The saying goes if you give a man a fish you feed him for a day, but if you teach him how to fish you feed him for a lifetime – and as it turns out, the exact same principle can be applied to soap making.
For one Rocky Mountain Soap Company soapmaker it was the experience of a lifetime when he travelled to a remote area of Tanzania last September to teach locals there how to make soap.
Soap Co. co-owner Karina Birch said the company has provided soap to African missions through CAUSE Canada and other organizations in the past, but when the opportunity arose to send a soapmaker to the continent with Project SHINE (sanitation and hygiene innovation in education) it was an easy decision to make.
“For years we have been sending over soap on different missions with CAUSE Canada or through Trinity Bible Church … but when a friend of ours connected us with a colleague at the University of Calgary, that was the partnership we needed to get something like this off the ground,” Birch said.
It was Soap Co. employee Adrian Cohen who stepped forward to volunteer for the project and join Project SHINE founder Sherri Lee Bastien in Tanzania. Bastien’s project had government grant funding to make it possible to teach villagers in the Ngorongoro Conservation Area how to make their own soap, as there is a need for improved sanitation to prevent the spread of illness there.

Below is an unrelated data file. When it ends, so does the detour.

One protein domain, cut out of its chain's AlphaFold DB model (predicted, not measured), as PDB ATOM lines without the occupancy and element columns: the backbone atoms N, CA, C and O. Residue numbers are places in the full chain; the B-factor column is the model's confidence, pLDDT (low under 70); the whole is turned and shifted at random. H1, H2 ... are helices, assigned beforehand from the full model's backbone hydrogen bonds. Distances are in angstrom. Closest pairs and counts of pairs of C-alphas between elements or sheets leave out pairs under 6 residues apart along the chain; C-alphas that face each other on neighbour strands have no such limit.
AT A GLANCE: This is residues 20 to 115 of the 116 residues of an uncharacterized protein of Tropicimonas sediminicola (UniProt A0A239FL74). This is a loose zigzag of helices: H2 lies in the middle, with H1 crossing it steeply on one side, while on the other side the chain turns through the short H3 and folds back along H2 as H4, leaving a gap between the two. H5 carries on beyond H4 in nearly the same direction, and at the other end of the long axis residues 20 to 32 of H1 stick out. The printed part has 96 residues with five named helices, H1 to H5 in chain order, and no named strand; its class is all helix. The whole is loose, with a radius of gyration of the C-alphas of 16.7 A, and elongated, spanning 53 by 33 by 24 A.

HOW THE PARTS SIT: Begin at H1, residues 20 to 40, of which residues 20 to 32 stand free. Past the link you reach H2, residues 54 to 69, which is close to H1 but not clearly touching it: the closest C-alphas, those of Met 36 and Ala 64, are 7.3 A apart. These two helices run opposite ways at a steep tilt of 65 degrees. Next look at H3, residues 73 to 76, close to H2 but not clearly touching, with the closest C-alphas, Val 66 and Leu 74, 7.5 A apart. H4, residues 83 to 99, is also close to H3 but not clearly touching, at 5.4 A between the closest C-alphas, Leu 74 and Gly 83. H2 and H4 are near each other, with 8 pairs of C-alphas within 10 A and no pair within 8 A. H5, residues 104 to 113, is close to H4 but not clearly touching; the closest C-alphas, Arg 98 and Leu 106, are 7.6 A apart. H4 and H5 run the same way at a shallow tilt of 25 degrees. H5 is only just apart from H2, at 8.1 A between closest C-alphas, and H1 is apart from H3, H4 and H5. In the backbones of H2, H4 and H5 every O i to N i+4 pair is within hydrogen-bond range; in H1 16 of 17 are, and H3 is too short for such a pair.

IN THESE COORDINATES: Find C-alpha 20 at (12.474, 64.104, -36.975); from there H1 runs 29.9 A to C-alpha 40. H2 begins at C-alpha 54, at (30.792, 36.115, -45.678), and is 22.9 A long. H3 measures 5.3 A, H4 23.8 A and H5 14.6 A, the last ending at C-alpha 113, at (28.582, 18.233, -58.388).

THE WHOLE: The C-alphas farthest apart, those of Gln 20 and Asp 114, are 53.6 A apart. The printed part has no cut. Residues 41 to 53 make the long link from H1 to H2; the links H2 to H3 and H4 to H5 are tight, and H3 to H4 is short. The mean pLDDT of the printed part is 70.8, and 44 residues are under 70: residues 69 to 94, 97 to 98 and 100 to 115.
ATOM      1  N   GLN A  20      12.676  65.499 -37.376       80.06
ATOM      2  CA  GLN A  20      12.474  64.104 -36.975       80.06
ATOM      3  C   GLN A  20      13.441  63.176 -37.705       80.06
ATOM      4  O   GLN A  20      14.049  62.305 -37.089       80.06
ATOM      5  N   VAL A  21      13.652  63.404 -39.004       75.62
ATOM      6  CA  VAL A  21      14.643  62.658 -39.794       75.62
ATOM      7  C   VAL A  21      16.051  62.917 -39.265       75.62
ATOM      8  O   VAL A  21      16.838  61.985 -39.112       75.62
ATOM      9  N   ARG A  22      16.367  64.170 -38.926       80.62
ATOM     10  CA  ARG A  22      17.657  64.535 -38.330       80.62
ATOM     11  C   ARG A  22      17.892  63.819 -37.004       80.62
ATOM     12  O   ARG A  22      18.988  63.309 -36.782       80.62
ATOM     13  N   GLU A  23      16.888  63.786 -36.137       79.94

“The partnership worked because Sherri was the one who identified the need for hygiene and sanitation,” Birch said. “She knew the area and could identify the key people that needed to be involved in Tanzania, but Adrian provided the whole piece on how we actually get soap made.”
While at Rocky Mountain Soap Company’s headquarters in Canmore they have all the ingredients and a controlled environment, Cohen said the biggest challenge for him was finding out how to make soap from nothing in a completely new environment.
“Essentially, we were going in with a very limited knowledge of what was available and very limited resources in an uncontrolled environment,” he said. “What I wanted to start with is answering the question ‘what do we have?’ And the answer was not much. There is no electricity, no heat sources, no running water, no access to any reliable source of oils or chemicals, very limited transportation and very limited essentially everything.
“What I set out to do is come up with a plan for how could I make soap starting with nothing.”
There are certain things that are absolutely necessary for making soap – the chemical sodium hydroxide and oil. While all cultures cook with oils, Cohen said he began researching what reliable sources of oil could be found in Tanzania. It was important to know the types of oil available, because each has a different amount of sodium hydroxide needed to turn it into soap.
“Essentially, what I wanted to do was arrive there armed with all the information, so regardless of what ingredients or materials we found there, I could come up with an appropriate recipe that would work,” Cohen said. “My plan was to arrive with information and adaptability.”
Upon arrival in Tanzania, he said they found a source of sodium hydroxide and sourced basic tools for soap making to leave the village so they could continue making soap after they learned how. They procured measuring devices, containers and oils before heading to the village of Endulen in the Ngorongoro area.